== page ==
Children can safely return to school said Dr. Michael Sylvia, Chief of Pediatrics at Maria Parham Hospital, earlier today on TownTalk.
TownTalk broadcast audio and written story below.
In the past year or so, experts and laypeople have spoken at length about all the complications brought on by COVID-19 and the effects it has had, both in the community and across the globe. But one local pediatrician said Monday he would offer a simple response to the question about children’s safe return to school: Yes.
“The short answer is yes, it is safe to send your child- and kids – back to school,” said Dr. Michael Sylvia, chief of Pediatrics and vice chair of the department of Medicine at Maria Parham Medical Center.
“We know that school is incredibly important, not just for the learning’s sake, but there’s a lot of social skills that kids develop in school, especially in the 6- to 12-year age group, that pre-adolescent range,” Sylvia told John C. Rose on Monday’s segment of Town Talk.
He said children invariably will come home with the everyday, run-of-the-mill germs that cause colds, stomach bugs and other common ailments when they do return to in-person school full-time. But it is important for parents and other adult family members to be able to discern those routine symptoms and not jump to the conclusion that the child has COVID-19.
“Kids share germs – it’s inevitable,” he said. Symptoms such as a high fever, sore throat, shortness of breath, chills and body aches, and loss of taste or smell could indicate something more than just a standard cold, he said. If a child complains of those symptoms, or has been exposed to COVID-19, a call to the doctor is in order for possible testing.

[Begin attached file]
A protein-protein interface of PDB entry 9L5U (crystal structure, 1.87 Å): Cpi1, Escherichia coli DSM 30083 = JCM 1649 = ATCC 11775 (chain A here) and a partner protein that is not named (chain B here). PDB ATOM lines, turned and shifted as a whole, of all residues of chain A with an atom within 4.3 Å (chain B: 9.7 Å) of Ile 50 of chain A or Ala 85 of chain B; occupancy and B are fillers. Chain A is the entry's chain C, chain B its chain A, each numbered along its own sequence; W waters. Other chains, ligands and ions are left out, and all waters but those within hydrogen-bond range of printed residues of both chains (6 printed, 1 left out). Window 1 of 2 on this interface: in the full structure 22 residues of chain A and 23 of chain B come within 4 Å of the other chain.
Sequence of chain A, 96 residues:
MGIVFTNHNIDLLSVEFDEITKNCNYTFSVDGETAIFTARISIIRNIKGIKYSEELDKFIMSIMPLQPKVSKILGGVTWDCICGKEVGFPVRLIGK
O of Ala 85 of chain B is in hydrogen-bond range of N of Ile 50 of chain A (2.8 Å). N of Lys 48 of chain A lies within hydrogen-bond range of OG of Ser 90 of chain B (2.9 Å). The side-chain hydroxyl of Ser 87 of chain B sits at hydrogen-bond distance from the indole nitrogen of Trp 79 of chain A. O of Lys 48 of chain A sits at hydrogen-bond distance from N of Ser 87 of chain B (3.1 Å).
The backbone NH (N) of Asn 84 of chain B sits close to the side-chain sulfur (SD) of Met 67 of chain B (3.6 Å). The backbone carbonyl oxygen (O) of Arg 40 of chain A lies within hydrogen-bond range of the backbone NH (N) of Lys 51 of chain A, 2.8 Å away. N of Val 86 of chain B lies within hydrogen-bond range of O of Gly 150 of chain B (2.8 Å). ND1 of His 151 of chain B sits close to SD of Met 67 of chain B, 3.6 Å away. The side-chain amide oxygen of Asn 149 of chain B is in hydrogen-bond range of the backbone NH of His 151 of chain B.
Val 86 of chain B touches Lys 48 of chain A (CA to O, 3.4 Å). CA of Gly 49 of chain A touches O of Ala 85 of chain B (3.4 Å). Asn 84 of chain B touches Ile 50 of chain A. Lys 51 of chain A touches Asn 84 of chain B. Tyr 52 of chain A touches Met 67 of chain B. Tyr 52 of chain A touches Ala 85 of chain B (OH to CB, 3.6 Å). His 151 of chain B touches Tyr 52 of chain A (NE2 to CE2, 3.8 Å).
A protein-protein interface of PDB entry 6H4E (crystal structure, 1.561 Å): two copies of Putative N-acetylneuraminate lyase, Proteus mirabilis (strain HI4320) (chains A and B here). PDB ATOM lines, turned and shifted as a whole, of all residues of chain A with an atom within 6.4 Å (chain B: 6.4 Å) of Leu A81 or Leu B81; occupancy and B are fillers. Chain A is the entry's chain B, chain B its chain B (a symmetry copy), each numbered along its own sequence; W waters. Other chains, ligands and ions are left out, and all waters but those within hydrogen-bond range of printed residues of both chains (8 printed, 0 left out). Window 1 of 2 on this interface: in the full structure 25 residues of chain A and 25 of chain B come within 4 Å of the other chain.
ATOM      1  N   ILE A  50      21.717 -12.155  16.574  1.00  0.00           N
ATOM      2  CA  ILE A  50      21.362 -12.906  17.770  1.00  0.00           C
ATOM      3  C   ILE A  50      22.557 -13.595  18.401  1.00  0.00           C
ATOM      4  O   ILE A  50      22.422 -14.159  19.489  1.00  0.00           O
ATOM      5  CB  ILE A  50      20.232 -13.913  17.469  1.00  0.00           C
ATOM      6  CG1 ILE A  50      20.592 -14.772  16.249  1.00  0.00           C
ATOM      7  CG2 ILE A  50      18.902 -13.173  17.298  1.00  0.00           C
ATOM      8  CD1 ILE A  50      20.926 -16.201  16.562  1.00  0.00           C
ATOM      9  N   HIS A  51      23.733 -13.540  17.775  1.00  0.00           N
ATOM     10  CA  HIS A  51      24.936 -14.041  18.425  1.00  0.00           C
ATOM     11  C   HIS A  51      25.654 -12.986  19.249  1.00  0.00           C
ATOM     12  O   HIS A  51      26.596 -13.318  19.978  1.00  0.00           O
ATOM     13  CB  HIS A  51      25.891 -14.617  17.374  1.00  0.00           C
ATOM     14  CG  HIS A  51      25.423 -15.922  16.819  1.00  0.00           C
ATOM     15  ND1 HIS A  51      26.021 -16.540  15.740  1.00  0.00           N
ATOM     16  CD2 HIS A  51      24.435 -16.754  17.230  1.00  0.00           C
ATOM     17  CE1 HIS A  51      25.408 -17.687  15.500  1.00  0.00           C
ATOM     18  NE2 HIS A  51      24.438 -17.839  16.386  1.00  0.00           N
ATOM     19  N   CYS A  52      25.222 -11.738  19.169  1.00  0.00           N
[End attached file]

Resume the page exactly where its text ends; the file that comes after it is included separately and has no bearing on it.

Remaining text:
As children return to group activities like sports, it’s going to be important to be vigilant about hand washing and not grabbing the wrong water bottle.
But not letting young people play sports could have a more negative impact than letting them get back on the fields for practice and games. “Sports is huge for team building and emotional development,” Sylvia said. “I’m all about kids getting out and exercising.”
Parents who notice changes in their children’s behavior – physical or emotional – should talk with their pediatrician. “The one thing that parents can do is just be open,” Sylvia said. “Share your concerns with your child.”
Sylvia commented on the ongoing research around COVID-19 and how it affects different age groups. Teenagers are still far less likely to catch COVID-19 or have symptoms bad enough to put them in hospital, he said. Younger children are even less likely to experience symptoms, he added. But children are still being included in clinical trials, and the research can help health experts target the age ranges that should be vaccinated.
“We’re optimistic that we’ll have some pretty good information about vaccines in kids by summer,” Sylvia said.
The decision to vaccinate young children has yet to be made, but Sylvia said it probably would be a good idea, even if there is a low incidence of infection. Why? “It’s (for) the child or the adult in the community who can’t get the vaccine for health reasons,” he said.
“I’m optimistic that we will be through this in the near future,” Sylvia said. “Parents just have to stick it out just a little longer.”